This Investigative Journalist and Suffragist Won a Pulitzer Prize for Her Courageous Reporting
Who: Ida B. Wells, investigative journalist, civil rights crusader, and women’s rights activist; July 16, 1862–March 25, 1931
Why She Dazzles: Born into slavery, Ida fought for civil rights and became an advocate for woman suffrage for Black women. She was one of the founders of the National Association for the Advancement of Colored People (NAACP), as well as the National Association of Colored Women’s Clubs, which became the largest federation of local Black women’s clubs and addressed challenges related to woman suffrage and civil rights. In 1913 Ida traveled to Washington, D.C., to march in the first suffrage parade, where she was advised to walk in the back with other Black suffragettes, so as not to upset the southern delegates. Ida refused and walked with her own Illinois delegation—a move that received national media coverage and highlighted Black women in politics.
Why You Need to Know Her Today: Ida was one of the most prominent journalists and activists of her era. She began her career writing about race and politics in the South and eventually became an owner of the Memphis Free Speech. She became world-renowned for her in-depth reporting that exposed lynching as a barbaric practice of white people. In retaliation, a white mob burned her newspaper’s office down and she received death threats. Nevertheless, she persisted. Ida continued her anti-lynching crusade as one of its leading activists in history. In 2020 she was posthumously honored with a Pulitzer Prize, “for her outstanding and courageous reporting on the horrific and vicious violence against African Americans during the era of lynching.”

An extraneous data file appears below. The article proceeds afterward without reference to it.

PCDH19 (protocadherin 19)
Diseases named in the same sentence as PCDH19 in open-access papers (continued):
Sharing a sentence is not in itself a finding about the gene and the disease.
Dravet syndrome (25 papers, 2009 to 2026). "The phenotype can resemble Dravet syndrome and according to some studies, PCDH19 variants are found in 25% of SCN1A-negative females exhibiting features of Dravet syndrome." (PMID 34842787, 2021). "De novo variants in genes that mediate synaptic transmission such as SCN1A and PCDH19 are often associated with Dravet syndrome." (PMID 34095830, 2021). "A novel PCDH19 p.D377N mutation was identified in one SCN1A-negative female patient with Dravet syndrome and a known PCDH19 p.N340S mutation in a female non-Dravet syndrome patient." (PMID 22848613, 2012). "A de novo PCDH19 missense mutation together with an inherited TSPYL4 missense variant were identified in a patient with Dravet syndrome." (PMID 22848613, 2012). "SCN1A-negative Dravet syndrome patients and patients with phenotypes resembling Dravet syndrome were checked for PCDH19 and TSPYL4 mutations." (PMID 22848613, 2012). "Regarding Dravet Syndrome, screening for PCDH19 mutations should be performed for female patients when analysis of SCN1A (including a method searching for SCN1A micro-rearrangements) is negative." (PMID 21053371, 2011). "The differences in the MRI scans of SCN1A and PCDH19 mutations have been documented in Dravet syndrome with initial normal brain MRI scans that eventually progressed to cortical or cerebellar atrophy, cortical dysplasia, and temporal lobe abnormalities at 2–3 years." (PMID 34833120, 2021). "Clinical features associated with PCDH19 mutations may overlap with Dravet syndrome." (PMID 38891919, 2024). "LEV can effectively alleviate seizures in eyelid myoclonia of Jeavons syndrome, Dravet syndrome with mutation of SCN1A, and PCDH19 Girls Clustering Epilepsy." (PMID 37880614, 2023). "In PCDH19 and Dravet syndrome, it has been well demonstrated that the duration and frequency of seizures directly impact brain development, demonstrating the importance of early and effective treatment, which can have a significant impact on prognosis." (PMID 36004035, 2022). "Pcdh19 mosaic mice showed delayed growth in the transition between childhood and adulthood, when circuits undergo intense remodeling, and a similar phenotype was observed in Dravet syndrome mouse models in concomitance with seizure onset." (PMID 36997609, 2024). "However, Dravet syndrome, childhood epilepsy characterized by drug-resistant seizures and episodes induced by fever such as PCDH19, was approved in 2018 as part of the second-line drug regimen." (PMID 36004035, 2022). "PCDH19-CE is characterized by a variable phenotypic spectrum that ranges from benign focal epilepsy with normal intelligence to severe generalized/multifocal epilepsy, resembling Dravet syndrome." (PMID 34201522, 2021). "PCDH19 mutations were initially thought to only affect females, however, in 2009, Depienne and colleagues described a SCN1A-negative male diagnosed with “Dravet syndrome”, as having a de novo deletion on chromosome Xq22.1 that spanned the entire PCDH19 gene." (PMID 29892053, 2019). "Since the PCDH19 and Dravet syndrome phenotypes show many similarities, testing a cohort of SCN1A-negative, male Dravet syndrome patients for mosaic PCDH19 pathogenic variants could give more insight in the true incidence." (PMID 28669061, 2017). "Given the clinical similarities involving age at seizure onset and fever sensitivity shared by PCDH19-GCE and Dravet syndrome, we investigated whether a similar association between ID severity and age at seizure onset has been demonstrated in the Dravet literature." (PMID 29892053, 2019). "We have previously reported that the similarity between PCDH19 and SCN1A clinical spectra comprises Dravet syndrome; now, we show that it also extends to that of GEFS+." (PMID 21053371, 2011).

What She Would Say—Because She Said It Then: “The way to right wrongs is to turn the light of truth upon them."
Where She May Like to Instagram: Chicago. Ida moved here in 1894 and married Ferdinand Lee Barnett, the founder and editor of the city's first Black newspaper. Her influence made a lasting impact on the city, especially as she advanced the cause of Black equality and power both nationwide and locally. She founded the first suffragist organization for Black women, established the first kindergarten for Black children, and created the Negro Fellowship League, which helped situate Black people arriving to Chicago during the Great Migration. Ida later ran for the Illinois legislature; she was one of the first Black women to run for public office in the U.S. Her house remains a national historic landmark.
What the Ladies Rocked Then: Ida disregarded society’s standards when she married. Rather than changing her maiden name, she hyphenated it to Wells-Barnett, something most women would never even consider in the late 19th century. Photographs show Ida wearing dainty pearl necklaces and brooches—delicate yet dazzling.
How You Can Rock It Now: Earrings were considered “semi-barbaric” by Vogue in 1901, but they gained popularity—and length—later in the early 20th century. By the 1920s long, dangling earrings with costume or cultured pearls enhanced the neck and contributed to the era’s emphasis on freedom and movement. Once deemed “too wild,” earrings are especially popular now that we can’t see faces behind masks; we only see eyes and ears.
Please Share! How does Ida B. Wells inspire you? #anewlady